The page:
By Avra Fiala, IFRC
When they met in Skaramagas camp, Mariam, Houssam and Muhannad discovered fleeing the war in Syria was not all they had in common.
Each an accomplished musician in Syria, they began jamming together in the camp and are now sharing their skills and love of music with other people living at Skaramagas.
“When listening to the music people feel a sense of freedom,” said Mariam. “There’s so much pain and suffering in this camp. Everyone living here has gone through a so much to reach Greece. But music brings back our sense of joy and passion and spontaneity.”
The three friends have teamed up with the International Federation of Red Cross and Red Crescent Societies (IFRC) to teach music lessons to almost 50 students aged between 13 and 20. They offer a range of instruments including guitar, oud, singing and music theory. The trio also perform together in the camp.
The music lessons are part of the Red Cross’s psychosocial support activities at Skaramagas. Red Cross psychosocial support includes activities and safe spaces for people living in the camps to either talk about what’s happening and how they are coping or to participate in an activity that enables them to either learn or share a skill, have fun or simply let off some steam.
The European Commission’s Directorate for Humanitarian Aid and Civil Protection funds Red Cross’s psychosocial support (PSS). ECHO’s Marilena Chatziantoniou says these types of activities are crucial for people who have suffered so much: “Music lessons, like other psychosocial support services, are provided to boost the natural resilience of people, families and communities. For most people, the effects of stress can be buffered by social support of this kind.”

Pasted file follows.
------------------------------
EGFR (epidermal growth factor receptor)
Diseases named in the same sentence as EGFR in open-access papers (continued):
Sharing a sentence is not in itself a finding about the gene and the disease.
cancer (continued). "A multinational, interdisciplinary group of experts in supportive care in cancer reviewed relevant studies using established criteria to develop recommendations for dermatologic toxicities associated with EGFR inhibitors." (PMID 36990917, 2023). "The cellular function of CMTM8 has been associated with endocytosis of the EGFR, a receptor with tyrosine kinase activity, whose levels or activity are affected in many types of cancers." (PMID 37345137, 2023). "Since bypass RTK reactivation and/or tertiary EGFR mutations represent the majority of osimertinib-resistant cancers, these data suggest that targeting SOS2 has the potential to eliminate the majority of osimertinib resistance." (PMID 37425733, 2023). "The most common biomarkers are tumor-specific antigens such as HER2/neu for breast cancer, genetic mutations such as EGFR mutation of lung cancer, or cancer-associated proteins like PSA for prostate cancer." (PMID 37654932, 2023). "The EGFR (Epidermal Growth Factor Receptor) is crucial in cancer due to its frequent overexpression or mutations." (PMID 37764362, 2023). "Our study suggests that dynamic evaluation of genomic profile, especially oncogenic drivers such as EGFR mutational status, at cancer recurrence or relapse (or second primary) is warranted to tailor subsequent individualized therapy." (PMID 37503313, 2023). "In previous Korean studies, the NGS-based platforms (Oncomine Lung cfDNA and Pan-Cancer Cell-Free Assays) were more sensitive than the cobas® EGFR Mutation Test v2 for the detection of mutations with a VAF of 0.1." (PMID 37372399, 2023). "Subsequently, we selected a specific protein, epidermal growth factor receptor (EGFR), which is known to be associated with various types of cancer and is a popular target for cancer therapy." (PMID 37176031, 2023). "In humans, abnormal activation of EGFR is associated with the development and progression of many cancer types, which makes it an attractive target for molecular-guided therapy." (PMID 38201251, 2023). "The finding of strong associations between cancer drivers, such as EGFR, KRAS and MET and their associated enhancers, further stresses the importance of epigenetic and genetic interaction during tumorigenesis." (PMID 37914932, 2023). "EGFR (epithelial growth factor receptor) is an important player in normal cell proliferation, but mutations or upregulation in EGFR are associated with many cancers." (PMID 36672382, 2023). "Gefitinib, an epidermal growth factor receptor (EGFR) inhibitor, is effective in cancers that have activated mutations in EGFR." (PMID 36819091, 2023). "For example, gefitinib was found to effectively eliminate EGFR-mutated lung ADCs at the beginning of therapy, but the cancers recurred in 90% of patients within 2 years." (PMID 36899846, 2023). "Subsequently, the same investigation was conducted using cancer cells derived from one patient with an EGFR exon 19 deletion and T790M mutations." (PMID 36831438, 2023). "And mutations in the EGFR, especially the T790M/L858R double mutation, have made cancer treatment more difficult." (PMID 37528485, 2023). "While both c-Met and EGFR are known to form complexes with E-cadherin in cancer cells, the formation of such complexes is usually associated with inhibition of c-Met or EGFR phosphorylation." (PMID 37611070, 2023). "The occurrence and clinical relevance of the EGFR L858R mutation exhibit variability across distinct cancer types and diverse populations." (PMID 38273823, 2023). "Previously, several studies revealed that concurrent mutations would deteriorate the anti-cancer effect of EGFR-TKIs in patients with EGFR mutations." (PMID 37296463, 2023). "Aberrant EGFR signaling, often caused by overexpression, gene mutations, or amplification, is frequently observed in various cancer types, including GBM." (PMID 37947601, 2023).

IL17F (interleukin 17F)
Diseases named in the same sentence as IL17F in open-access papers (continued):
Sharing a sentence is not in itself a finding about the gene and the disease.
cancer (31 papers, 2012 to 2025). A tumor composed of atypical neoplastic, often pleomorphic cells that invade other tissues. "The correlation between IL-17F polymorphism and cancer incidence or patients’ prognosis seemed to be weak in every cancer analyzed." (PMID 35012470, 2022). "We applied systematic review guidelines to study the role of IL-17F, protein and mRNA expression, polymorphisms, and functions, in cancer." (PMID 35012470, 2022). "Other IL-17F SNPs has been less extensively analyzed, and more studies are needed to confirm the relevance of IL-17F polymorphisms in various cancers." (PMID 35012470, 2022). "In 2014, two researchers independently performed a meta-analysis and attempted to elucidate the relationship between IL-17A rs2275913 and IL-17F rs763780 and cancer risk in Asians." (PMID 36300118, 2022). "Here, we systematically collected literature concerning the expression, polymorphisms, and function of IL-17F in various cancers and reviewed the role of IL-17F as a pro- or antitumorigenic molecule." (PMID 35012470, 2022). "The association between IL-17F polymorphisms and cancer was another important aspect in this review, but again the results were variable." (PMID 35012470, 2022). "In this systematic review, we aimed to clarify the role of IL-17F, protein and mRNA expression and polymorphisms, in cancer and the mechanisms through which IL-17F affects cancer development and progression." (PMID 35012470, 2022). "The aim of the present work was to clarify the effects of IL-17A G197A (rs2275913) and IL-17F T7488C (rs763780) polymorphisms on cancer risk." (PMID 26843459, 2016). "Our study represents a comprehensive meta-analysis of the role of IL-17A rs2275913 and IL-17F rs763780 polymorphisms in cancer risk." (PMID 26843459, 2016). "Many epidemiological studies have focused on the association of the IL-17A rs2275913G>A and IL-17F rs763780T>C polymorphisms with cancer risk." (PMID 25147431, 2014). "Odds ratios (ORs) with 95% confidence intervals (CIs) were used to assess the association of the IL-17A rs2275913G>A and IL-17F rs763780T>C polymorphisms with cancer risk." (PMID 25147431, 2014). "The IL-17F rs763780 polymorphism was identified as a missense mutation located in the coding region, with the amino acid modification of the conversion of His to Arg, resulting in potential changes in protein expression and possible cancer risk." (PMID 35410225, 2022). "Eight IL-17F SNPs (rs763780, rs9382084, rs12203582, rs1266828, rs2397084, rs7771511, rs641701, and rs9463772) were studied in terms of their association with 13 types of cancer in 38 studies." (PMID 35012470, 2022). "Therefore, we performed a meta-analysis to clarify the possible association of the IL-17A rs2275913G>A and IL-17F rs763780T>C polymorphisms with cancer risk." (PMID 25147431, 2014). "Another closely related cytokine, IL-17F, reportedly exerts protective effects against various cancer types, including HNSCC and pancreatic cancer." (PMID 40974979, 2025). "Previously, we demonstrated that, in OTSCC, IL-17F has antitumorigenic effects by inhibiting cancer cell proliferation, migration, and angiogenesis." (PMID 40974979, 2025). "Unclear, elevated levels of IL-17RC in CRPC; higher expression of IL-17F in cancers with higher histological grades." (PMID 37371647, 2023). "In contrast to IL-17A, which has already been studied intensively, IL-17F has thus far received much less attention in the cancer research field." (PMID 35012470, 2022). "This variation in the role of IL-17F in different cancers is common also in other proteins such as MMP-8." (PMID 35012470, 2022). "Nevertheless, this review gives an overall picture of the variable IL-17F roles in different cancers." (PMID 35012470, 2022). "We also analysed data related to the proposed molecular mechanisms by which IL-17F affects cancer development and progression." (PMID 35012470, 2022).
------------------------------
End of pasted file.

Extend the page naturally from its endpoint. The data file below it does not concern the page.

Mohannad has been playing the oud, a middle eastern lute, for more than 30 years. He said: “I love music and by teaching music I turn all the worry I have into joy. It’s such a great chance to socialize with people in the camp and bring people together.”
Houssam has lived at Skaramagas camp with his wife for 10 months. He explained: “I’m a musician and an artist. Music brings us together and gives us hope. But my wife and I are desperate to meet our son in Germany. He is 14 years old and we sent him with his uncle to escape the war. He’s been there for a year and a half. I miss him so much.”
The IFRC and Hellenic Red Cross provides instruments and space for the musicians to provide lessons to people living in the camp. In addition to music lessons, Red Cross works with people living in camps across Greece to organize language lessons, sport sessions and matches, arts and crafts, skill sharing and safe spaces which give people a small break from camp life.